Elbow Anatomy and Biomechanics


The elbow consists of three joints: the ulnohumeral joint, radiocapitellar joint, and proximal radioulnar joint (PRUJ). Together, these three joints enable the elbow to flex and extend as a hinge joint as well as rotate about a longitudinal axis for pronation-supination. As such, the elbow is classified as a trochoginglymoid joint.

The distal humerus has a 30-degree anterior tilt relative to the humeral shaft; therefore the anterior cortex of the humeral shaft should intersect the capitellum between the anterior and middle thirds of the capitellum. The trochlea is shaped like a spool of thread; the medial ridge of the trochlea is more prominent than the lateral ridge, and the trochlea extends more distal and posterior than the capitellum. As a result, the joint line is in about 6 degrees of valgus and 5 degrees of internal rotation. , This also contributes to the valgus carrying angle of the elbow, which is defined as the angle between the long axis of the humerus and the long axis of the ulna, and ranges between 10 and 15 degrees in males and 15–20 degrees in females. The distal humerus consists of two articulations: medially, the trochlea articulates with the greater sigmoid notch of the proximal ulna and laterally, the capitellum articulates with the radial head.

The ulnohumeral joint acts as a hinge joint. Anteriorly, the proximal aspect of the ulna is known as the coronoid process, which plays a critical role in elbow stability. It provides a highly congruent articulation, and several key soft tissue structures such as the medial collateral ligament (MCL), anterior capsule, and brachialis insert on the coronoid process. Posteriorly, the olecranon limits the extension of the elbow.

The radiocapitellar joint not only acts in flexion and extension but also allows for rotation. Here, the radial head articulates with the capitellum. The concave radial head provides stability at this joint through a concavity-compression method. Rotation occurs via the PRUJ. The PRUJ consists of the articulation between the radial head and the lesser sigmoid notch of the ulna. Approximately 240–280 degrees of the circumference of the radial head are covered with cartilage to allow for pronation and supination. , , ,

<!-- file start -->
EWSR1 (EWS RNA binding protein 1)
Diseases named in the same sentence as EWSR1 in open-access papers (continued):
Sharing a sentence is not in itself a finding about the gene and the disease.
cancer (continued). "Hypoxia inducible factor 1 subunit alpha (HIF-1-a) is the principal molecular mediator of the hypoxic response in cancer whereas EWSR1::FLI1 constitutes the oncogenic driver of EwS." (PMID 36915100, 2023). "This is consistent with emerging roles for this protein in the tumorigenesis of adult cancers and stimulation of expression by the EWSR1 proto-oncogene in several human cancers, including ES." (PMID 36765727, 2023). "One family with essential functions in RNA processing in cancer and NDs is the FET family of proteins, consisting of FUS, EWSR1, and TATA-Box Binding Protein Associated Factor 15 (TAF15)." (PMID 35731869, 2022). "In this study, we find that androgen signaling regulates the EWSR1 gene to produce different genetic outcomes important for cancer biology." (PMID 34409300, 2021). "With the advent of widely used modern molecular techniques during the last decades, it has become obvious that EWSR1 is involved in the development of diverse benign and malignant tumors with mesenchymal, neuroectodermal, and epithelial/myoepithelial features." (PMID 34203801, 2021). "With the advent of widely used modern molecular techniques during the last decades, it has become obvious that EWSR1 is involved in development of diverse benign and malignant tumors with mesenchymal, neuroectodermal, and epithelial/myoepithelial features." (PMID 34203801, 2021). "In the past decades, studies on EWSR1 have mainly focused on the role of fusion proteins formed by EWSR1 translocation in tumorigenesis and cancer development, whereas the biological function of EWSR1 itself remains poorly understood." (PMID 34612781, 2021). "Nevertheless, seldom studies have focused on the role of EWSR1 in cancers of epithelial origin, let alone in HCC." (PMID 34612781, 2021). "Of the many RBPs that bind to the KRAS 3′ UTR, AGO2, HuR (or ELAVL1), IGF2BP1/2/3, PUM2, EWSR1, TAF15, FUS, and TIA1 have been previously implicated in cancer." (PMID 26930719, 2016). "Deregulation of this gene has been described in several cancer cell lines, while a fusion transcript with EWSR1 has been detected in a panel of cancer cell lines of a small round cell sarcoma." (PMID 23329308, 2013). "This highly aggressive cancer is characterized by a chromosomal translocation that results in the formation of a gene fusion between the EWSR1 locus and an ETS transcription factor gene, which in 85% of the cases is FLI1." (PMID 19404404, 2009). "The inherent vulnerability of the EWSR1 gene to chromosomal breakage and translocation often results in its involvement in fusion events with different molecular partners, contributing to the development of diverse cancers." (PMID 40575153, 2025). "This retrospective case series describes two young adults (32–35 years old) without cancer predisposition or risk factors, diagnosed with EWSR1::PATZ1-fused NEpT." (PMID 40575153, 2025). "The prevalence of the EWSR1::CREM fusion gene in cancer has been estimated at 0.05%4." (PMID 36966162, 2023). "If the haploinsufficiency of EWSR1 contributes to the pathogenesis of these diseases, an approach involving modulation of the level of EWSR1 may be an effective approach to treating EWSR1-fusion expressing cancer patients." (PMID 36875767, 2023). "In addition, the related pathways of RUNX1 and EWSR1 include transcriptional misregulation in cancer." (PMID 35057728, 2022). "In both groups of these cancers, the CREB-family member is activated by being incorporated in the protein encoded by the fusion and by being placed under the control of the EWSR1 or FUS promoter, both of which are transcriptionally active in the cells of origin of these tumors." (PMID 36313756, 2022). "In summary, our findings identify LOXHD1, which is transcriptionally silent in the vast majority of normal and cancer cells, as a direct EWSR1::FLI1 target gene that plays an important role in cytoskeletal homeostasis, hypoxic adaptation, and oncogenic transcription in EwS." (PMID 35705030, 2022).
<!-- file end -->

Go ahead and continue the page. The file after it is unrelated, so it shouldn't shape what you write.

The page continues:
In the skeletally immature elbow, the ossification centers of the elbow appear in a predictable manner. The mnemonic “CRITOE,” or some variation, is often used to describe the pattern of ossification. The capitellum appears first, followed by the radial head, medial (“internal”) epicondyle, trochlea, olecranon, and lateral (“external”) epicondyle. On imaging, it is particularly important to examine the relationships between the anterior humeral line and capitellum and the radial head and capitellum to ensure appropriate reduction.

Muscular Anatomy

The elbow flexors consist of the biceps, brachialis, and brachioradialis. The biceps tendon attaches to the radial tuberosity, while the brachialis attaches 11 mm distal to the tip of the coronoid.

The triceps attaches to the olecranon and acts to extend the elbow. While the anconeus also contributes to elbow extension, it functions more as a restraint to varus and posterolateral rotatory instability (PLRI).

The forearm flexor-pronator group originates from the medial epicondyle of the elbow and consists of the flexor carpi radialis, palmaris longus, pronator teres, flexor digitorum superficialis (FDS), and flexor carpi ulnaris (FCU). The forearm extensors arise from a common origin of the lateral epicondyle and include the brachioradialis, extensor carpi radialis longus, extensor carpi radialis brevis, extensor carpi ulnaris, extensor digiti minimi, and extensor digitorum communis. The supinator also has one head that arises from the lateral epicondyle, while the other originates from the proximal ulna.

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